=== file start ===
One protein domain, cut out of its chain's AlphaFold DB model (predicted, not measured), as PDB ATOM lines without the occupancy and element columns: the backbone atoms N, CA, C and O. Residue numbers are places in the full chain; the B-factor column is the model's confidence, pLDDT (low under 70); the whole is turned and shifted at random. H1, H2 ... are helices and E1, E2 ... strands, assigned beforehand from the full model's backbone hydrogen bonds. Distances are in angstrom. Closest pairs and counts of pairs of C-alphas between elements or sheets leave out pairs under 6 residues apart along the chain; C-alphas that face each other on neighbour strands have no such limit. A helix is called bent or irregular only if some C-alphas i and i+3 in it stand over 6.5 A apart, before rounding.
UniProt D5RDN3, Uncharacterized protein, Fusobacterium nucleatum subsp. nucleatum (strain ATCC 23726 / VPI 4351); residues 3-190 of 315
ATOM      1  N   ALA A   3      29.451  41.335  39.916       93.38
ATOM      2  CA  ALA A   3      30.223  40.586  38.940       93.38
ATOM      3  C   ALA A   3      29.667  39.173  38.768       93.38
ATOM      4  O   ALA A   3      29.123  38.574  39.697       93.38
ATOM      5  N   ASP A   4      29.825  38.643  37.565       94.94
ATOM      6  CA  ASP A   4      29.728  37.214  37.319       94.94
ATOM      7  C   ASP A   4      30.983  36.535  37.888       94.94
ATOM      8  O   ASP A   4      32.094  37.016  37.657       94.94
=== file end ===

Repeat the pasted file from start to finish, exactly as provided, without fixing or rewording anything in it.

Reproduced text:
One protein domain, cut out of its chain's AlphaFold DB model (predicted, not measured), as PDB ATOM lines without the occupancy and element columns: the backbone atoms N, CA, C and O. Residue numbers are places in the full chain; the B-factor column is the model's confidence, pLDDT (low under 70); the whole is turned and shifted at random. H1, H2 ... are helices and E1, E2 ... strands, assigned beforehand from the full model's backbone hydrogen bonds. Distances are in angstrom. Closest pairs and counts of pairs of C-alphas between elements or sheets leave out pairs under 6 residues apart along the chain; C-alphas that face each other on neighbour strands have no such limit. A helix is called bent or irregular only if some C-alphas i and i+3 in it stand over 6.5 A apart, before rounding.
UniProt D5RDN3, Uncharacterized protein, Fusobacterium nucleatum subsp. nucleatum (strain ATCC 23726 / VPI 4351); residues 3-190 of 315
ATOM      1  N   ALA A   3      29.451  41.335  39.916       93.38
ATOM      2  CA  ALA A   3      30.223  40.586  38.940       93.38
ATOM      3  C   ALA A   3      29.667  39.173  38.768       93.38
ATOM      4  O   ALA A   3      29.123  38.574  39.697       93.38
ATOM      5  N   ASP A   4      29.825  38.643  37.565       94.94
ATOM      6  CA  ASP A   4      29.728  37.214  37.319       94.94
ATOM      7  C   ASP A   4      30.983  36.535  37.888       94.94
ATOM      8  O   ASP A   4      32.094  37.016  37.657       94.94